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From Roman Shaposhnik <...@apache.org>
Subject Re: my pTLP view
Date Fri, 23 Jan 2015 22:48:40 GMT
On Fri, Jan 23, 2015 at 2:33 PM, jan i <jani@apache.org> wrote:
> On Friday, January 23, 2015, Ross Gardler (MS OPEN TECH) <
> Ross.Gardler@microsoft.com
> <javascript:_e(%7B%7D,'cvml','Ross.Gardler@microsoft.com');>> wrote:
>
>> A good mentor is a guide, not a manager.
>>
>> The proposals might seem top down, but when executed correctly, they are
>> not.
>
> No offense but how can you not call it top down, when the people trusted by
> the original community is removed and replaced by a bunch of potentially
> unknown people?

Wait a second here. I think we're talking about two different things (which
is partially my fault). For existing poddlings -- the proposal is to keep
business as usual, unless the podling wishes to join the pTLP crowd.

And for new ones (or existing volunteering for it) the whole point of the
exercise is that it will be their job to recruit the kind of mentors that:
  1. board will trust
  2. the community will trust
Both are hugely important.

Now, if you're asking the question of: why should the original community
be trusted 100% -- the answer is the same as to why we required projects
to incubate to begin with. That trust needs to be built. It can't be assumed.

> Having only ASF members is nearly the sane as saying "hi guys, we accept
> your project if you let us take over", and we ask you not do community
> (only committer)  work until WE deem you worthy of building YOUR community.

It is NOT just their community. It is their community that needs to become
an extension of ASF community. There's give-n-take on both sides here.

> Remember the difference between committer and PMC please. The PPMC today
> plays an important role

Honestly I haven't seen a single podling where PPMC wouldn't be just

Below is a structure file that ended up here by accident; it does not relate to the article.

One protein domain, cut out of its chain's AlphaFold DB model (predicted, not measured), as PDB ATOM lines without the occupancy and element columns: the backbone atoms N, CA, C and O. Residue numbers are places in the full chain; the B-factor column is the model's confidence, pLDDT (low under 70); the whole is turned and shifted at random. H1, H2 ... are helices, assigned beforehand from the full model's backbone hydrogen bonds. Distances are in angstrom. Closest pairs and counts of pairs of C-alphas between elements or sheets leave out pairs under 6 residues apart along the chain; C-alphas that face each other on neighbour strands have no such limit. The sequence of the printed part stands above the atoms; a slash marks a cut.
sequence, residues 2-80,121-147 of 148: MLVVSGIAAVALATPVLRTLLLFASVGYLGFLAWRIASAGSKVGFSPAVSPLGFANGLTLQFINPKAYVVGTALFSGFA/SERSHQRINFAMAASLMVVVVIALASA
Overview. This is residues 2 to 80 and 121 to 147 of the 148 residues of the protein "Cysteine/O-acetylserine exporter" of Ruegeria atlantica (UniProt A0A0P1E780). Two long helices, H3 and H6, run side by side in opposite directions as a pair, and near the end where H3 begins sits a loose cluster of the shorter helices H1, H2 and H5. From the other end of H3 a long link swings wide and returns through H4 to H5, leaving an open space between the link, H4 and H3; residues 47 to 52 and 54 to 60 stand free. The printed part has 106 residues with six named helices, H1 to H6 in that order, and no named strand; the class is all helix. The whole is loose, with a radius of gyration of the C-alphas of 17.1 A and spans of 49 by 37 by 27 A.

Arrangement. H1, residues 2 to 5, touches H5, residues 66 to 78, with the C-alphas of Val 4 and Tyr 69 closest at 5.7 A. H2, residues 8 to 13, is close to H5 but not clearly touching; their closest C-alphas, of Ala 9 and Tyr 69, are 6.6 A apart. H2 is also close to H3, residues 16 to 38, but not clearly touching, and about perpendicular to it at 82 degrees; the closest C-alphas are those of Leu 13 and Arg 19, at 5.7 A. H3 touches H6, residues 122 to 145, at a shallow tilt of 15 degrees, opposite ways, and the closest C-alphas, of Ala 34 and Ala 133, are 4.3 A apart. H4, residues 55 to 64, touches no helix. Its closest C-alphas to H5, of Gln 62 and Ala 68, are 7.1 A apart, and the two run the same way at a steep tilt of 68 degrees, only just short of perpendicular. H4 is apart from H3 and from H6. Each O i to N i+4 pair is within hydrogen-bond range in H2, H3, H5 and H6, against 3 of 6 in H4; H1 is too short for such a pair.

an ephemeral concept. In fact, that's part of the reason I keep advoacting
C == PPMC. There's honestly no operational difference today.

> Not having the original community in the PMC, also means the original
> community looses totally control over what is being released....is that
> really fair?

What makes you say that? The way process works is this: every committer
can suggest a release by offering an artifact for a vote. That vote needs
to clear the +3 PMC, but unless there's a consensus among committers
no sane PMC would bulldoze over that.

I think we're making a mistake here thinking that PPMC == steering committee.
I'd say that Apache Way I know and love is where every single committer
is empowered to be part of the steering committee. PMC does not hold
an exclusive
right on setting technical agenda for the project. In fact, to paraphrase
Chris, PMC is supposed to be all about recruiting business, not so
much technology.

> Sorry this is not the ASF I work for an strongly believe in. A project that
> comes to ASF with a community has a right to continue evolve its community
> as PMC with its own trusted people, and we as members need to HELP them if
> they have problems in the apache way NOT replace them.

Yeah and they will -- that's why that community == original committers.

> Sorry for this strong worded mail, but I really feel we risk ruining
> everything we stand for.

It is good to hash things out. But here's the bit I feel strong about: one
of the things that make me stick with ASF is the core belief in
meritocracy and flat organization structure. That's why committers
MUST hold the keys to the technology roadmap. Even a hint of
the fact that it is PMC would kill the buzz for me.

Thanks,
Roman.

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